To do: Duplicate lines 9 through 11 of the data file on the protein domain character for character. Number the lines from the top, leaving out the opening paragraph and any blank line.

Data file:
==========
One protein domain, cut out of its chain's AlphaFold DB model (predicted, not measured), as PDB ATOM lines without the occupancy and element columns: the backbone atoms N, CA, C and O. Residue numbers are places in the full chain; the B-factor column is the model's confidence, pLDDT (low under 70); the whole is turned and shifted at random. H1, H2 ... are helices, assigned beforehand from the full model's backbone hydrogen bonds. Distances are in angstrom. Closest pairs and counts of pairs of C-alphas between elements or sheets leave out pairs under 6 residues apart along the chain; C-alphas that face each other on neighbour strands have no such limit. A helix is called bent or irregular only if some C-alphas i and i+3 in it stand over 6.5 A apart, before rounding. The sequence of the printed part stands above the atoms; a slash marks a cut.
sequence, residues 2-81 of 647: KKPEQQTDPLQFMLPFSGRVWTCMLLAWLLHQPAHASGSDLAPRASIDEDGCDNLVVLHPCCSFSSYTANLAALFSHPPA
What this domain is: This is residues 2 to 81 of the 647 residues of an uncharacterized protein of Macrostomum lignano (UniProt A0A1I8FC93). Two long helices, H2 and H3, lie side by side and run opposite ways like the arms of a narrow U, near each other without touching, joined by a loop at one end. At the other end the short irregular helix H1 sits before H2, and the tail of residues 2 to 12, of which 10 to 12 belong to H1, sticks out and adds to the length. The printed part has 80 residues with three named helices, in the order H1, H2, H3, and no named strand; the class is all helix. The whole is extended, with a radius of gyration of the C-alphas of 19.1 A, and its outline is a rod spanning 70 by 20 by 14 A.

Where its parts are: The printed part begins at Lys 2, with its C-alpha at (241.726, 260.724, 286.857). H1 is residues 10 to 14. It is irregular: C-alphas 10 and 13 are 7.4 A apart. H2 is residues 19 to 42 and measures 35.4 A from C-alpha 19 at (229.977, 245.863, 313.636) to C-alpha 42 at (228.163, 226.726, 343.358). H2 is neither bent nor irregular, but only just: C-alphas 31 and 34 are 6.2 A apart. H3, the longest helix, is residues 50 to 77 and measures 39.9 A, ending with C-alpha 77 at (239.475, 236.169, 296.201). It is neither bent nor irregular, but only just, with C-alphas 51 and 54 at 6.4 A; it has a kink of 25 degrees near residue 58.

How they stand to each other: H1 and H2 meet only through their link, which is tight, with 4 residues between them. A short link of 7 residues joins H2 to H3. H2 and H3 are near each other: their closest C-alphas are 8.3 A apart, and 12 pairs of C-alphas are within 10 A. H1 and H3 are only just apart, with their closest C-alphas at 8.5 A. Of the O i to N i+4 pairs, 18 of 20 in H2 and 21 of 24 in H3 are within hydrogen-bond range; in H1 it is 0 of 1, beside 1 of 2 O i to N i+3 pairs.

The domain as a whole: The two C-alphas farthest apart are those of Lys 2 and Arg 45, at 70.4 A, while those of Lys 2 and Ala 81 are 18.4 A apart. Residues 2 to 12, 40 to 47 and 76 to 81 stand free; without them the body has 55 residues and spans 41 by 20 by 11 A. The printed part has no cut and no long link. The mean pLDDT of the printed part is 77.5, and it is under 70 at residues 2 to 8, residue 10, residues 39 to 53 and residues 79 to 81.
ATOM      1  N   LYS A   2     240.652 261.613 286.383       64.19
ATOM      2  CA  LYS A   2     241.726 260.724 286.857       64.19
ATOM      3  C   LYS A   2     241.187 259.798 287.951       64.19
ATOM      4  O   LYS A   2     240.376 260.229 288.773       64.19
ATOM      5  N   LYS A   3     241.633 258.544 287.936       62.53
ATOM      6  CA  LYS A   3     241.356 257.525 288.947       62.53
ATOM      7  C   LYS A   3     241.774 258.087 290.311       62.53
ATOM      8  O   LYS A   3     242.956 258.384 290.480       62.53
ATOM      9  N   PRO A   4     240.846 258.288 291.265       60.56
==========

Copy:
ATOM      4  O   LYS A   2     240.376 260.229 288.773       64.19
ATOM      5  N   LYS A   3     241.633 258.544 287.936       62.53
ATOM      6  CA  LYS A   3     241.356 257.525 288.947       62.53